Human activity provides most threats to New Zealand's remaining wetlands.

Threats include:

Wetland in the Te Anau area. Photo: C Rance.
Wetland in the Te Anau area

  • Sand and gravel extraction changes water levels, damages existing vegetation and provides access for weeds.
  • Reclamation of lake and river margins, lagoons and estuaries, and draining of farm swamps, reduces wetland areas.
  • Wetlands are polluted by excess run-off of sediment and nutrients from farmlands.
  • Plant and animal pest invasion.
  • Stock grazing in wetlands and surrounding catchments damages vegetation, decreases soil stability and contributes to pollution.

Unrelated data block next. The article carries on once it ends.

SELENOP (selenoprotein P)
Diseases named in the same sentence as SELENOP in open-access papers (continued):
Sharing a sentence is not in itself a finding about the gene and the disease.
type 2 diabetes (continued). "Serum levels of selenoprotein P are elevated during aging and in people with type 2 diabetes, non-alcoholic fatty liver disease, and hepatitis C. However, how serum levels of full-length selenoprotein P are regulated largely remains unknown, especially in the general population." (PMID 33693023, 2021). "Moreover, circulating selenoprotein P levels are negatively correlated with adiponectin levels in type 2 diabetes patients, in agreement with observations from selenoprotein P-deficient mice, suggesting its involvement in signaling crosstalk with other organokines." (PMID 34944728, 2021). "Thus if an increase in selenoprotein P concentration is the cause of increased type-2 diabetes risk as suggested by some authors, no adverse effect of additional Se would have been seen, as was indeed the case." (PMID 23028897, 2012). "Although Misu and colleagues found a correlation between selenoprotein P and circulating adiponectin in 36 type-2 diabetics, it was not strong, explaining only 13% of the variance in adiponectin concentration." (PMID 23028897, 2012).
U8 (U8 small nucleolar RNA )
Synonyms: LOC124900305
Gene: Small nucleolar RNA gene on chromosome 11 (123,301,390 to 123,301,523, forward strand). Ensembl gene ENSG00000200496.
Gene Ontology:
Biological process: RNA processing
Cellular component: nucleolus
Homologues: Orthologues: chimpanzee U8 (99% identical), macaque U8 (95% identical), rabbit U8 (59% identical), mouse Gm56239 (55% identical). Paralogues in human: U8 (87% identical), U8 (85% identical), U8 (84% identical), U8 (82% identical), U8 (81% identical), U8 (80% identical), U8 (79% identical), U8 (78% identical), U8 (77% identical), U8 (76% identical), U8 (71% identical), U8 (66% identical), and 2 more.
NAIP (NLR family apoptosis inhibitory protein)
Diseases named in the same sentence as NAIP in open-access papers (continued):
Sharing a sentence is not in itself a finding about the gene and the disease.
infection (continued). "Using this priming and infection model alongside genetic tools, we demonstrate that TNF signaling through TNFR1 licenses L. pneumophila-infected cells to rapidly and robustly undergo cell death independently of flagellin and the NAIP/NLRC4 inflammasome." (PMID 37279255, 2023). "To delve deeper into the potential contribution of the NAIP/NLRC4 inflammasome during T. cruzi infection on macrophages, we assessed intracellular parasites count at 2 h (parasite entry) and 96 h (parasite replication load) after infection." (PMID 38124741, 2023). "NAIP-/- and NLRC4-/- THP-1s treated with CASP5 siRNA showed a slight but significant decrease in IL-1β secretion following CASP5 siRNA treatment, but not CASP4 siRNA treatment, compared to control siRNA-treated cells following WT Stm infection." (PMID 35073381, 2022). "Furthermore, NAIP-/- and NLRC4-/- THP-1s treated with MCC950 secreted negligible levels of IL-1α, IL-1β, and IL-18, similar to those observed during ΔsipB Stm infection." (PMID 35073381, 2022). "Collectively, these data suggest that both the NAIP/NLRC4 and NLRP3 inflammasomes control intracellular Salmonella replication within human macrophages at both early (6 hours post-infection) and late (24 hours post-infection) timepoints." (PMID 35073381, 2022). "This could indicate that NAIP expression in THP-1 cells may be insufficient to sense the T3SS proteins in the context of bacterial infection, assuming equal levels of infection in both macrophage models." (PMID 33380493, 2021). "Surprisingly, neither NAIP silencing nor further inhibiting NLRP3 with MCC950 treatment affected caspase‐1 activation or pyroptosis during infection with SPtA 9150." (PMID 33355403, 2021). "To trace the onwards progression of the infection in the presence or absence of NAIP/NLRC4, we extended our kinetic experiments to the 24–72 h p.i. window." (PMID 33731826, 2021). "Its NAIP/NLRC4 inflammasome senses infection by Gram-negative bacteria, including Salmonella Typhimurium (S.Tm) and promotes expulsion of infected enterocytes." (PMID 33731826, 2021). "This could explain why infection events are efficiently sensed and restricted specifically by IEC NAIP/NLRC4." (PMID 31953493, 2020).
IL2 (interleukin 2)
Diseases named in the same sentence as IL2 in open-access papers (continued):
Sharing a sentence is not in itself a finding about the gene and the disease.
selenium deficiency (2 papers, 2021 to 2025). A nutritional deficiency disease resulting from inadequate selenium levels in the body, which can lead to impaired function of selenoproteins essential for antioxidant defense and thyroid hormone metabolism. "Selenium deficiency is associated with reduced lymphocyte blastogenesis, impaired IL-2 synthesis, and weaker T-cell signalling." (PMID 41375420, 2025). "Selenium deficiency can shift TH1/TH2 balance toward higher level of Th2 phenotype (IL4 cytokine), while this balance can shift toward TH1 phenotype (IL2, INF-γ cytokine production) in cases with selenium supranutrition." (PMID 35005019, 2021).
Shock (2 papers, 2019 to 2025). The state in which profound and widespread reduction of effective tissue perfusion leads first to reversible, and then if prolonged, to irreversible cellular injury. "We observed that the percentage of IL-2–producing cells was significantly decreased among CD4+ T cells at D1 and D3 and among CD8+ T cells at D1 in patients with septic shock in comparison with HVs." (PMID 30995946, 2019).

• Careless recreation practices, including misuse of jet-skiing, hunting, kayaking, power boating and whitebaiting, disturbs plant and animal life and may destroy parts of the physical wetland environment.
  • Forest harvesting close to wetlands may damage wetland vegetation and cause erosion.
  • Loss of vegetation in surrounding catchments allow excess sediment to run directly into wetlands.
  • Pine forests draw water away from ground water systems leaving depleted supplies, and poorly managed farming practices cause sediment and/or fertiliser run-off.
  • Wetlands drained for urban or rural development.
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